Microsoft’s Dot Net 3.5 Framework

The .NET Framework 3.5 is a software framework developed by Microsoft that allows developers to create and run applications on Windows-based operating systems. It is an extension of the .NET Framework 2.0 and 3.0, and includes several new features and enhancements that improve performance, security, and productivity.

Some of the key features and enhancements of the .NET Framework 3.5 include:

Windows Communication Foundation (WCF) – a unified programming model for building service-oriented applications that can communicate with each other using different protocols and transport mechanisms.

Windows Presentation Foundation (WPF) – a new user interface framework that allows developers to create rich and immersive user experiences.

Windows Workflow Foundation (WF) – a framework for building workflows and business processes that can be integrated with other applications and services.

LINQ (Language Integrated Query) – a language extension that provides a unified syntax for querying different types of data sources, including databases, XML documents, and objects.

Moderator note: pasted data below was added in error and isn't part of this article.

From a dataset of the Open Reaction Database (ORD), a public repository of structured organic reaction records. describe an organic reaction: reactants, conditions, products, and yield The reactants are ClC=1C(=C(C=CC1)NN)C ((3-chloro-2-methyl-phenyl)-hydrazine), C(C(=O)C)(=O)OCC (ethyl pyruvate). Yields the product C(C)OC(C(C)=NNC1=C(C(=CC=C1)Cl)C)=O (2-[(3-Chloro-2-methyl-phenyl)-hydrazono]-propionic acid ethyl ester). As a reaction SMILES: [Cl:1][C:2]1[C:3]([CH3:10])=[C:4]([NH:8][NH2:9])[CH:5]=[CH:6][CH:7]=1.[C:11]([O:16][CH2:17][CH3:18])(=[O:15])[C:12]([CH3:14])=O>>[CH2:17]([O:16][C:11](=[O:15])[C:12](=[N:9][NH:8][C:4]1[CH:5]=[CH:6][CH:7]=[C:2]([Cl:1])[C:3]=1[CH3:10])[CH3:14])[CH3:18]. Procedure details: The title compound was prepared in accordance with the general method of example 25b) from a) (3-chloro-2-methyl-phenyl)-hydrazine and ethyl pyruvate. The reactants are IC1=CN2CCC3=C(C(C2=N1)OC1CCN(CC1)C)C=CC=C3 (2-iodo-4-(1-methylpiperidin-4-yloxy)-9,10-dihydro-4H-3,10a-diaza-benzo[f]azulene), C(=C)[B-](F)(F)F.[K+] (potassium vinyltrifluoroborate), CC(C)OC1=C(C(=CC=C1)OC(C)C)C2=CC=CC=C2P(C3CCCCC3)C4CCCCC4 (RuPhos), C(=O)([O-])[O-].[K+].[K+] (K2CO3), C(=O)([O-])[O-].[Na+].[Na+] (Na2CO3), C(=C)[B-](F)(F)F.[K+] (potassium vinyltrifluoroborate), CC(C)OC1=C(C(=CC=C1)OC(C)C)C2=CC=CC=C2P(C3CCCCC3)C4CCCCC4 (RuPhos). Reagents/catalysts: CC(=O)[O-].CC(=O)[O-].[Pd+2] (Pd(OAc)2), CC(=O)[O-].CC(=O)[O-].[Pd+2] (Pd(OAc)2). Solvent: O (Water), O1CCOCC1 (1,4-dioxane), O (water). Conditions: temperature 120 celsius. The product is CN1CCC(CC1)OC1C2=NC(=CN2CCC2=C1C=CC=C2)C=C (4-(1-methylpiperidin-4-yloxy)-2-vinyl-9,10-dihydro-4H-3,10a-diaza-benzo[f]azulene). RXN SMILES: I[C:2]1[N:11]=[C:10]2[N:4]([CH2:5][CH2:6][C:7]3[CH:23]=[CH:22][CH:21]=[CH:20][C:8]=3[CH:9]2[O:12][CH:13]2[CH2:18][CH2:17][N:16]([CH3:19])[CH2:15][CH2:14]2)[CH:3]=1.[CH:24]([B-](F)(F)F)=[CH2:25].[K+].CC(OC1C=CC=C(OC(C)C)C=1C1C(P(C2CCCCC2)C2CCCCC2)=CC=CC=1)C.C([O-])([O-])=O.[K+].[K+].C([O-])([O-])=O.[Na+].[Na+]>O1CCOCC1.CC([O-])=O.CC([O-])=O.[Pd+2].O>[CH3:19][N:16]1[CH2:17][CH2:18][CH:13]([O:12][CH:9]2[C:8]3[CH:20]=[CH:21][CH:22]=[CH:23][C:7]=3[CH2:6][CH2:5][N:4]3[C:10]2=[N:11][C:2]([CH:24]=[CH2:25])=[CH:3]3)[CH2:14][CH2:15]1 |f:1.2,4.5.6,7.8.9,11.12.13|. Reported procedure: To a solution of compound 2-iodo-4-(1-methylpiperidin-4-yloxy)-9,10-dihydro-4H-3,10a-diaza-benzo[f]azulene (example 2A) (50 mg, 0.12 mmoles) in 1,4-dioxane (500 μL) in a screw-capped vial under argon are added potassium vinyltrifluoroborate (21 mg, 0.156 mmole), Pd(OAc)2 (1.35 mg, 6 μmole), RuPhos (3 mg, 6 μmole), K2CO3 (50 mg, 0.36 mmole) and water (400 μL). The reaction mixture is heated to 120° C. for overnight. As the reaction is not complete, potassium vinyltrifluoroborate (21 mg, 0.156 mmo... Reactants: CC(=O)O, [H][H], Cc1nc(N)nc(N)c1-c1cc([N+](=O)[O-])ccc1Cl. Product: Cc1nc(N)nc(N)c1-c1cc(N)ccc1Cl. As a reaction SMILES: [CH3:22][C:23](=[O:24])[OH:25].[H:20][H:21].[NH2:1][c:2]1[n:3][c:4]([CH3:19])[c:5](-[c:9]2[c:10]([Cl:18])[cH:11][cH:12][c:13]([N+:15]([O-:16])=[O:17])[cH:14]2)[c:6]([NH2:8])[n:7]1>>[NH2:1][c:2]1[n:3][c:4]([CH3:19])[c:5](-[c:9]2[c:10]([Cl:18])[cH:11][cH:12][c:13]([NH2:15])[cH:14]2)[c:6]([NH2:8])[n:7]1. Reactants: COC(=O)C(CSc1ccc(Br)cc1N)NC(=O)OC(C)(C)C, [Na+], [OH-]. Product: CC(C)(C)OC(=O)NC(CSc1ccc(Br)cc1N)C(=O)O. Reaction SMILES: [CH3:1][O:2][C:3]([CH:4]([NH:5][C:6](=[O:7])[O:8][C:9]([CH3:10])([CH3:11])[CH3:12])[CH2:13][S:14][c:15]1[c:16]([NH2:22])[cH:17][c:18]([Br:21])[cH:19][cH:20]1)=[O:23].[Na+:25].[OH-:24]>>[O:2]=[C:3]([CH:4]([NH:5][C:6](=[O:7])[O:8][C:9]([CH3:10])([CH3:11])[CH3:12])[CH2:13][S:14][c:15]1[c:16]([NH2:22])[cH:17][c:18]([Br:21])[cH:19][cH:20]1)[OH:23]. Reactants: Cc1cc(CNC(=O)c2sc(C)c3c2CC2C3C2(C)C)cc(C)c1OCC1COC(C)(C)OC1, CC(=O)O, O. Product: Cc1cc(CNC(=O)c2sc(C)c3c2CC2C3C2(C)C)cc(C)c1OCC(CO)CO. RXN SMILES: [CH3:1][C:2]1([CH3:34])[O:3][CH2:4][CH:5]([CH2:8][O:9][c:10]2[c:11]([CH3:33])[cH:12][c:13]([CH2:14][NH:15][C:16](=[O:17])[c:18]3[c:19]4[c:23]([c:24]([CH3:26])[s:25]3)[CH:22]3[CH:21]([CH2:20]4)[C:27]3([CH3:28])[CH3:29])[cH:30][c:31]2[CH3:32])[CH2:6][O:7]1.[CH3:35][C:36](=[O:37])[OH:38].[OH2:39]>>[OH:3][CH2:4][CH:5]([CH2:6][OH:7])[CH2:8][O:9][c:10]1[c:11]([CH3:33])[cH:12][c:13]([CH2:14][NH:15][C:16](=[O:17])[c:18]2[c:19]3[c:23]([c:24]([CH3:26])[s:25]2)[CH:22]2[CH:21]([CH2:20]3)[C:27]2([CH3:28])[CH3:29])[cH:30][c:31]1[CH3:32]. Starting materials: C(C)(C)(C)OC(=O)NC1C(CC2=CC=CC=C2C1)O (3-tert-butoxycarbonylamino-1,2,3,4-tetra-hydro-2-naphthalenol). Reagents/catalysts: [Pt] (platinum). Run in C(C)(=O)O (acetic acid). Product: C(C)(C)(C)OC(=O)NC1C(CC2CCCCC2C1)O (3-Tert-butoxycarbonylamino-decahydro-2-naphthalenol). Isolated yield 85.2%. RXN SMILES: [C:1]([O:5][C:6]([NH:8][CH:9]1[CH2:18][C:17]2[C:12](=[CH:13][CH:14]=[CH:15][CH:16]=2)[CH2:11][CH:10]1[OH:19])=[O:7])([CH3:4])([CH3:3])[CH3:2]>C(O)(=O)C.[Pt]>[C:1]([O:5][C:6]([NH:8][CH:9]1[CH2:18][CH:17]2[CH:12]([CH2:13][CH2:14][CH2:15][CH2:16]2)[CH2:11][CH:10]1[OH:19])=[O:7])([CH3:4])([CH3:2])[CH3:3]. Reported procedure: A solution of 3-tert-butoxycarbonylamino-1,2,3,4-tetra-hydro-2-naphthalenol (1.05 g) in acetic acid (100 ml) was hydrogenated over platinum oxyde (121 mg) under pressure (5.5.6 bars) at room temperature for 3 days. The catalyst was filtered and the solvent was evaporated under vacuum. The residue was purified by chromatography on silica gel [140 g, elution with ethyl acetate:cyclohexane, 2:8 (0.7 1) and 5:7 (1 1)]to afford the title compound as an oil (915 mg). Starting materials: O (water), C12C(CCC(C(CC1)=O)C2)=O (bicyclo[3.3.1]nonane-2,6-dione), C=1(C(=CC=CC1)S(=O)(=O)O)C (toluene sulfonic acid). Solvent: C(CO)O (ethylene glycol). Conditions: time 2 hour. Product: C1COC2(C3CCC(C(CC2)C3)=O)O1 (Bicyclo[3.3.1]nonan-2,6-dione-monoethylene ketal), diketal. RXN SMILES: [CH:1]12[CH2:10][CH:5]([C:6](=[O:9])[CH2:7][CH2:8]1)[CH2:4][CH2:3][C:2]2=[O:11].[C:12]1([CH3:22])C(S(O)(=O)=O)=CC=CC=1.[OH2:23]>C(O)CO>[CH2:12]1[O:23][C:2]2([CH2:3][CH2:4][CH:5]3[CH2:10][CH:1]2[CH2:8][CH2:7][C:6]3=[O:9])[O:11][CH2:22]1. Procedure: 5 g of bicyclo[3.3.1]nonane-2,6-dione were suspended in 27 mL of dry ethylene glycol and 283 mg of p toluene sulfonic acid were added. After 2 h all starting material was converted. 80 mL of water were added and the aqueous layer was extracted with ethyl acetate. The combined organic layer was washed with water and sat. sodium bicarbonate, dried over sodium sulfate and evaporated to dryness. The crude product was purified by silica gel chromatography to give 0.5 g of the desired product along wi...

ADO.NET Entity Framework – a new technology that provides a high-level object-relational mapping (ORM) framework for accessing and manipulating data in databases.

ASP.NET AJAX – a set of client-side technologies that enable developers to create fast and responsive web applications.

.NET Compact Framework – a subset of the .NET Framework that allows developers to create and run applications on mobile devices and embedded systems. The .NET Framework 3.5 also includes several improvements to existing features, such as improved performance and security for ASP.NET, better support for XML-based web services, and enhanced debugging and tracing capabilities.

The .NET Framework is the base of what geeks call the stack. You can think of the stack as a multilayered cake where layers depend on the layer below for support. The .NET Framework (technically, a compiled portion called the Common Language Runtime, or CLR) sits at the bottom, and its code talks to the underlying operating system, such as Windows Server 2008 and Windows Vista. ASP.NET 3.5 depends on the .NET 3.5 Framework.

You hear geeks refer to classes or class libraries that make up the .NET Framework. They use dot-filled names like System.Web, System.Data and System.Xml. This dot stuff is just a way to organize and categorize thousands of chunks of prewritten code that programmers can tap into via programming languages, such as C#, C++, and Visual Basic.

Microsoft provides tons of reference documentation on everything that’s in the .NET Framework. If you still don’t find what you need, you can peek into its source code to see how Microsoft makes it all work.

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